Remember that old song 50 Ways to Leave Your Lover?
A song that carries a very different meaning from when your Lover leaves you at the end of his/her life.
I’m thinking of all the goodbyes I’ve said in my life, and how none of them were easy in any way. Goodbyes aren’t meant to be easy, of course.
…All the goodbyes to our kids as they grew up and left home to begin their adult lives..
Honestly, that wasn’t terribly difficult; Chuck was there with me and we celebrated our empty nest and cherished the opportunity to have just the two of us together, in our home. Sitting in the back yard after a day’s work, in our swing, discussing our day, admiring all of our flower gardens. Cruising in his ’78 Stingray on Sundays with no timeline for getting back home again. We adopted out our dog even, to a more stay at home family.
Once Chuck and I went out on the road full time, in our Happily Homeless travels, our kids became accustomed to saying goodbye to us. We’d visit them for a week or so then load up our car and wave goodbye as we zoomed off for another adventure. Our kids used to say we never know quite where you and pop are and we’d smile.
My mom was a goodbye veteran. She was an Army wife, moving frequently in her 25 year marriage. She said goodbye to numerous friends at each post, but always with the anticipation that she’d end up neighbors with them again in some other country or state. As each of her 8 kids grew up and left home, it was goodbye goodbye goodbye. My brothers were fairly adventurous and returned home at various times with friends, spreading their sleeping bags out in the living room. I remember my folks getting calls from strangers who’d met my brothers on the Appalachian Trail, asking if they could stay overnight on their way to somewhere and my folks going to pick them up and bring them home.
She hated saying goodbye, though, my mom did, so for some reason known only to her, in my high school years, instead of goodbye, she’d say next year in Jerusalem and hug us and then stand in the driveway waving both hands at us as we drove away. We were Catholics but I think saying goodbye in that way eased her heart with the acknowledgement that it would be a finite time til she saw us again. I remember her saying to me many times that the thing with raising kids to be independent is that they grew up to be independent and they’d leave home, to return only for brief visits. A curse and a blessing.
In her final weeks of life, as kids and grands gathered to say goodbye to my mom, she said to me at one point I can’t say anymore goodbyes. It’s too much.
I wave goodbye the same way as my mom did; two hands waving. And I say next year in Jerusalem.
That isn’t how I said goodbye to Chuck. I don’t remember much of what I said to him or if I said anything to him. I don’t remember the words he said to me when he said goodbye. I do recall standing at the end of his bed, as he slept or was sedated…I don’t recall which…and telling him I know you have to leave and I want you to know it’s ok. Thank you for showing me how to love and be loved. I’ll remember you always. It’s ok for you to go when you’re ready. And I know it’s time for me to go and do what it is that I’m supposed to do with the rest of my life…
It was all lies, of course. It wasn’t ok for him to go. I’d never be ok. But those are the words we say to help them, not ourselves, right?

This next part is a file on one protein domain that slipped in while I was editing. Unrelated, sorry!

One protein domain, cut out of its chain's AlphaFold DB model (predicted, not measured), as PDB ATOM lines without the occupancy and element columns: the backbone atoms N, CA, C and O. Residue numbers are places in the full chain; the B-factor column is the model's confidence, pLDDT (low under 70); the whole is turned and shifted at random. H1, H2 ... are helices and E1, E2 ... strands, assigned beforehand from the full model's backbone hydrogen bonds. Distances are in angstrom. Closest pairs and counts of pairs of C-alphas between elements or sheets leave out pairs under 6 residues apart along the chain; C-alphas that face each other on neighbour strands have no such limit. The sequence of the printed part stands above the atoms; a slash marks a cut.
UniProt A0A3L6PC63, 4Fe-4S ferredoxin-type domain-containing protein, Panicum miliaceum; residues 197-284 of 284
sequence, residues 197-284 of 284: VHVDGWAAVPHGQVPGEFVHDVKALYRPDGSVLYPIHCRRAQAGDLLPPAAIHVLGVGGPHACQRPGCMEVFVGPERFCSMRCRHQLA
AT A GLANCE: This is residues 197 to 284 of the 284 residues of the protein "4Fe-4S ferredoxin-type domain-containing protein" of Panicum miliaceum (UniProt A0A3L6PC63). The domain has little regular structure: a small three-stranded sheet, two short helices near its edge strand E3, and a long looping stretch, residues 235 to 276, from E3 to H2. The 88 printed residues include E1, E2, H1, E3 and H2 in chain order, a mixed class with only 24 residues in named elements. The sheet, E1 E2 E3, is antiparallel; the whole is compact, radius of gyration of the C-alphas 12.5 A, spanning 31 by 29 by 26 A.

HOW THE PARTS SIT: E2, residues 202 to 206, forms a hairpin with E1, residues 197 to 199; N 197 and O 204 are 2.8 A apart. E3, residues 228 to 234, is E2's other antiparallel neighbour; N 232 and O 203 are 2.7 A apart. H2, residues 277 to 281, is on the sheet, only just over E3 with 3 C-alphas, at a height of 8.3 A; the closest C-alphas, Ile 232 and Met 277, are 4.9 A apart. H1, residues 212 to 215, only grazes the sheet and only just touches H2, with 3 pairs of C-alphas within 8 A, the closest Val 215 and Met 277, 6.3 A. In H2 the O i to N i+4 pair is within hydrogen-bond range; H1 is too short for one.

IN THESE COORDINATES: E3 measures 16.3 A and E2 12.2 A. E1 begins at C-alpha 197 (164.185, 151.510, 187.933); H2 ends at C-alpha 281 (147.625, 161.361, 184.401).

As I’ve lived on the road in these years following Chuck’s death, I’ve met hundreds and hundreds of people. Only briefly…maybe at a rest stop. At a campsite as strangers stop by to sit a spell in one of my pink chairs and shoot the breeze, sharing stories of our travels, and why we’re full timing. We don’t say goodbye to those we meet in these situations. We say see you down the road. And it’s often true that we find ourselves neighbors again at a campsite thousands of miles from our original meeting place. Or we suddenly run across each other at a truck stop.
On Wednesday, the day this blog publishes, I’m headed east to the Atlantic coast. I won’t return to AZ til mid Fall, depending how things go. I’ll say…I don’t know what…to my dear friend and wid sister, Lorri, who opened her home to me right before the pandemic hit, when I decided to stay put in AZ while making my documentary. She’s been a true friend and support; we’ve gotten through some tough times together. I already saw my son and daughter who live here in AZ and said next year in Jerusalem to them.
As Chuck and I traveled together, it took roughly 1/2 hour for us to get our equilibrium back after saying goodbye to whatever kid we were visiting. And then we’d buck up and embrace our time together again.
It’s just me saying goodbye now, pointing my car in whatever direction I’m going. As much as I crave being out on the open road…it’s the only place I truly connect with Chuck…it’s also pretty lonely. I play music, I open the sunroof to my car, I feel the wind blowing my hair, and I embrace it, but I feel the loneliness too.
This time round I’m going to spend some time with our younger son before he deploys to the Mideast this summer. I feel that goodbye coming on, with all the emotions, even as I stay in this moment right here. His dad deployed a few times in our early years together and it doesn’t get easier, no matter how many times I go through it. Now it’s our son. So I’ll stay on after to spend time and offer moral support to his wife and their two boys and I know she’ll offer that same support to me.
But since Chuck’s death, I’ve just got to say…goodbyes are really painful.
I feel like my mom must have felt when she told me that it’s just too much. Too many goodbyes.
I wonder sometimes how many more goodbyes I have in me.
So I’m losing that word. No more goodbyes.
From here on out, no matter who it is, it’s see you down the road~